Biden has been boosted in the polls in recent weeks by a string of developments.  

Gas prices that surged upwards for much of the year have fallen, and while inflation remains a problem, the president is pointing to strong jobs figures as a sign of the economy’s strength.  

He scored several summer legislative victories, most notably the Inflation Reduction Act, which was seen as a big win by many Democrats, boosting Biden within his party.  

Former President Trump’s dominance of headlines after the FBI’s search for classified documents at Mar-a-Lago also helped Biden. And Democratic prospects are seen as rising because of the Supreme Court’s decision to overturn the Roe v. Wade ruling. 

An NBC News poll released this week showed that 45 percent of those surveyed had a positive opinion of Biden’s job performance, up 3 points since last month and his highest number in almost a year.  

Some Democrats say the president’s record should be enough reason to mount a reelection campaign.  

“He can run again because he chooses to do so,” said Nayerra Haq, a former Obama administration official. “He’s the incumbent president.”  

Another Democratic strategist said it would be foolish for Biden to make any plans official before the midterms.  

If Biden announced he wasn’t running, he would immediately be labeled a so-called “lame-duck” president. Such an announcement, the second Democratic strategist said, would be an “unnecessary distraction” ahead of the midterm elections.  

“Instead of the focus being on all the great Democrats running for office all over the country, the headlines would be who should run and who shouldn’t. Who’s up and who’s down. The rat race.”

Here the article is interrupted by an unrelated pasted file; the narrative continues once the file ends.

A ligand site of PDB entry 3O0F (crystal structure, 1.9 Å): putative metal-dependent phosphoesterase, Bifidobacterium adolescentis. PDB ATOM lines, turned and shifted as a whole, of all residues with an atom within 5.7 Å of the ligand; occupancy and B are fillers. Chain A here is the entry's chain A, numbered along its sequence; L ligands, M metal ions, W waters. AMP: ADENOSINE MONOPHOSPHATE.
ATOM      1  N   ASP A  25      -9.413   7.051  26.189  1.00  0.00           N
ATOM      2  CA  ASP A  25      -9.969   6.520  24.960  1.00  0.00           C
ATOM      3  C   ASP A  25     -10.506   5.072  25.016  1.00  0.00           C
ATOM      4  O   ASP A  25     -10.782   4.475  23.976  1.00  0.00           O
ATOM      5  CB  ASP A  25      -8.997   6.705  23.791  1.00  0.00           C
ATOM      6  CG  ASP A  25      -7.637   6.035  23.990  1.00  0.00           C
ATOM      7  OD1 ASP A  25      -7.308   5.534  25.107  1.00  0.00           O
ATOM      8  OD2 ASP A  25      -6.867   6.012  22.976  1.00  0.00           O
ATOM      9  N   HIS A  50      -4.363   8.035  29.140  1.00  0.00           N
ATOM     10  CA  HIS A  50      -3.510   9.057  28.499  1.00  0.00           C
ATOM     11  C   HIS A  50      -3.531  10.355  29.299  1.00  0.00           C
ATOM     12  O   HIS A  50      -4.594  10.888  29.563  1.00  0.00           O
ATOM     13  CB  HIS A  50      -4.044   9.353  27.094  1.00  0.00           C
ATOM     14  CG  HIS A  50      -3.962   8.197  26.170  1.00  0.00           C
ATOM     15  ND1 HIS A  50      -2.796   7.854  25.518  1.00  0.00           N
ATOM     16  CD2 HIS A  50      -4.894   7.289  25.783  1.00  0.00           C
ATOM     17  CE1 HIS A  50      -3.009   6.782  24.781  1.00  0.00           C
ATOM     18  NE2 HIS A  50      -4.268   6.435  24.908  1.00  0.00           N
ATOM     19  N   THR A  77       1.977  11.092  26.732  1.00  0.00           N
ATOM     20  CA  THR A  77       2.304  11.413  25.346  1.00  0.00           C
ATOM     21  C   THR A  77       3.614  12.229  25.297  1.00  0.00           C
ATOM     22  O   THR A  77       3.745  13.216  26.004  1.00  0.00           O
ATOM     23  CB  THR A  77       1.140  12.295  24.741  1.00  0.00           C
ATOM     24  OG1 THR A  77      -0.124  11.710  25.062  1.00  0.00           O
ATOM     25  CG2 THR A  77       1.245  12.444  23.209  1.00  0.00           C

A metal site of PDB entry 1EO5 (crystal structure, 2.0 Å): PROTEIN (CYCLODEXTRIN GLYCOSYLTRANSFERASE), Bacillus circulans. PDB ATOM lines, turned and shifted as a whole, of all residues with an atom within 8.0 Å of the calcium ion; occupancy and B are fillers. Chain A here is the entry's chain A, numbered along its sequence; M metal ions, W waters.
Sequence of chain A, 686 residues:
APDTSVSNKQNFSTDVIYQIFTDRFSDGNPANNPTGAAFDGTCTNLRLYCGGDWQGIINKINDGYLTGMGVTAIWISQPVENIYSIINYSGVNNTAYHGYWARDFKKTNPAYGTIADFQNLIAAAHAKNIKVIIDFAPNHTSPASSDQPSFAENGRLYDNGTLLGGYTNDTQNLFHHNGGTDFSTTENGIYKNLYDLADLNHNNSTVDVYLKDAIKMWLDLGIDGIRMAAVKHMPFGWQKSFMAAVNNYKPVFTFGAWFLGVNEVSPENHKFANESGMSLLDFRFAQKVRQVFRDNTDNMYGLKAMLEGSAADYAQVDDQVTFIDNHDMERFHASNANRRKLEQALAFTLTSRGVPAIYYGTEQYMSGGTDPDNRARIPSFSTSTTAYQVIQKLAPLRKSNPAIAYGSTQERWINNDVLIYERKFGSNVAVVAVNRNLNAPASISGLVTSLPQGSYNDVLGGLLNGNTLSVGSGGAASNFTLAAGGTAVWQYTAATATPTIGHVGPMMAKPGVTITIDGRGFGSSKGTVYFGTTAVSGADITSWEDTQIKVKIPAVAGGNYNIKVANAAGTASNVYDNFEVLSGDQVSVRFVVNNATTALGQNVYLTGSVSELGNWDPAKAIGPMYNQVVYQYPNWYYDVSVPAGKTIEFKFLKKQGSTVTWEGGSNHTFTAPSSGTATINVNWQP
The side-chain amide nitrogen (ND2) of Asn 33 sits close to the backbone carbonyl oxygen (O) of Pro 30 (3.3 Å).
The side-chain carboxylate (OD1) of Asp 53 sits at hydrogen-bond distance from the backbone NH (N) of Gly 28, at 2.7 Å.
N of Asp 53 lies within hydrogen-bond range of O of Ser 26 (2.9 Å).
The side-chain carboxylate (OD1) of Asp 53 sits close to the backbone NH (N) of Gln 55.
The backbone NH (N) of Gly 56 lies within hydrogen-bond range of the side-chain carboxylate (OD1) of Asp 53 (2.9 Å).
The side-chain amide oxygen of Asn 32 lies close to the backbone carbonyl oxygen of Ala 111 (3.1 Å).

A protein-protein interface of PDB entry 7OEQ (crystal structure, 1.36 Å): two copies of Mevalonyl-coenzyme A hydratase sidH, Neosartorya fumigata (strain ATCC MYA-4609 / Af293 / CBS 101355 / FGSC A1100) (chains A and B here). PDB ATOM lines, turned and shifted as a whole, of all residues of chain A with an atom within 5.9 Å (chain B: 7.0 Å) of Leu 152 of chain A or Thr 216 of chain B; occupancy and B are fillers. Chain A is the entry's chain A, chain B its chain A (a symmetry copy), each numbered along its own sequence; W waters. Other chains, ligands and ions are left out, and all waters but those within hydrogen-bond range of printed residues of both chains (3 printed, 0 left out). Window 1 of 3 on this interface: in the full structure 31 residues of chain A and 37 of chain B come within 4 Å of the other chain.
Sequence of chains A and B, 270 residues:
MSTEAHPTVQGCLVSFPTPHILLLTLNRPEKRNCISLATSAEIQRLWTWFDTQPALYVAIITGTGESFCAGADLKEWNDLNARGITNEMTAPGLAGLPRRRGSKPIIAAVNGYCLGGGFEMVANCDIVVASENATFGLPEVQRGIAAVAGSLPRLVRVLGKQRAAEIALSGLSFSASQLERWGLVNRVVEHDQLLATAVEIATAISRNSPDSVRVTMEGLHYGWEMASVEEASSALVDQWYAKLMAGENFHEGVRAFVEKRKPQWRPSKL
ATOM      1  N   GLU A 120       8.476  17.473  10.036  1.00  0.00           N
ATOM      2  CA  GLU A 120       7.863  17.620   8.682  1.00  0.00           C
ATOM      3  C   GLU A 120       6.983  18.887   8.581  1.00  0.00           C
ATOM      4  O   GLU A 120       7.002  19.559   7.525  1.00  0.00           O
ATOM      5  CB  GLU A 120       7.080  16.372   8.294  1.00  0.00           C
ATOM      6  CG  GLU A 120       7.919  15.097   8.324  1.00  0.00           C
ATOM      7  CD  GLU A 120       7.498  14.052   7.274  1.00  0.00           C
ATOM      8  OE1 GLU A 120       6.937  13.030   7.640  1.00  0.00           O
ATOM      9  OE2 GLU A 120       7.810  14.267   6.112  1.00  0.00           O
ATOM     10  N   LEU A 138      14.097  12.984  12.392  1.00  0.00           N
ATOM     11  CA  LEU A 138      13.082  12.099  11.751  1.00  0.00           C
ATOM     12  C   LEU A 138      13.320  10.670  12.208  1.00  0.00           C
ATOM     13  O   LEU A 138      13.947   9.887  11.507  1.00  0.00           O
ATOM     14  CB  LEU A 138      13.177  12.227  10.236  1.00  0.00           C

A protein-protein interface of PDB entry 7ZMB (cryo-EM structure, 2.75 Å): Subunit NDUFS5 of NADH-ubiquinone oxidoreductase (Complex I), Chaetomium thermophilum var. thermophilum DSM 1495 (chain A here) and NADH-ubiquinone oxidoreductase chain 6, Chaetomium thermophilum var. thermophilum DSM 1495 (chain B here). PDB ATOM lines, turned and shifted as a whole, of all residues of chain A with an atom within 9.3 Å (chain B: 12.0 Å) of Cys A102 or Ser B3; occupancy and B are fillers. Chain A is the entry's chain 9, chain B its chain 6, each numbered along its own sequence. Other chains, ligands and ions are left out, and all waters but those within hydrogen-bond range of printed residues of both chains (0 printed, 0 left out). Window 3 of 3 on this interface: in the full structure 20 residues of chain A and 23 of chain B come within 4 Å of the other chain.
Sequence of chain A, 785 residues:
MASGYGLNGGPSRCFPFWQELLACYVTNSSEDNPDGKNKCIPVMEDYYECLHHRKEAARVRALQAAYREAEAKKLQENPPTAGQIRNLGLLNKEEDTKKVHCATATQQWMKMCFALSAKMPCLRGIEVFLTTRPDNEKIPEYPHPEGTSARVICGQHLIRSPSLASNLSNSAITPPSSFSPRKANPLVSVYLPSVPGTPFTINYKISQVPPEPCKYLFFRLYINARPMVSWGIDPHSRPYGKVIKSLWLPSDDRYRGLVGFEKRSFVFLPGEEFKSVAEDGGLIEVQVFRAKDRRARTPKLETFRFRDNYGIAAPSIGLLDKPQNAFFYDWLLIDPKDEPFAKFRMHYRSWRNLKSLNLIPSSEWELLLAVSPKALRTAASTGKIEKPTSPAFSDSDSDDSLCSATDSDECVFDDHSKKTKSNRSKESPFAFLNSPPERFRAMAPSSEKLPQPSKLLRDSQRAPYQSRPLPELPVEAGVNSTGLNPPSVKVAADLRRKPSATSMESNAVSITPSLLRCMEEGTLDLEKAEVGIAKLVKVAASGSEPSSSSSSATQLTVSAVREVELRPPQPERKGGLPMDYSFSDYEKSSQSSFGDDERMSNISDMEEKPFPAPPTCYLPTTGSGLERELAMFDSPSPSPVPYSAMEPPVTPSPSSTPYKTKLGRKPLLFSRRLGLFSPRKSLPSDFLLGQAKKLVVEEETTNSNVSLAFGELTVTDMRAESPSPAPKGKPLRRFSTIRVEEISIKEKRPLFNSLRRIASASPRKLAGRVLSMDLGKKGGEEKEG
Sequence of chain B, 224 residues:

“The president is making a thoughtful and smart decision to hold off on announcing until after the midterm elections,” the strategist added. “How those races play out will define the second half of his presidency.” 

On Tuesday, Sen. Chris Coons, (D-Del.) one of Biden’s closest allies in the Senate, told reporters that the president may wait until the middle of 2023 before deciding whether or not to launch another bid. 

“We haven’t had the midterm elections yet,” Coons told Axios and other outlets. “The outcome of the midterm elections will be a fairly strong indication of what the issues are that will shape the ground for the 2024 presidential.” 

In the meantime, sources say advisers around Biden have begun discussing what a run might look like while trying out potential narratives in the coming months.  

For months, Biden, who is 79, and his advisers have pushed back on the notion that he is too old to run for president again, a sentiment that has dominated much of his first term. Republicans — including Trump — have frequently made mental acuity an issue.  

When he was asked about his age in the “60 Minutes” interview and whether he is fit for the job, Biden replied, “Watch me.”  

“I mean honest to God, that’s what I think. Watch me.” 

Alex Gangitano contributed.  

Tags 2024 presidential race Donald Trump Inflation Inflation Reduction Act Joe Biden Ron DeSantis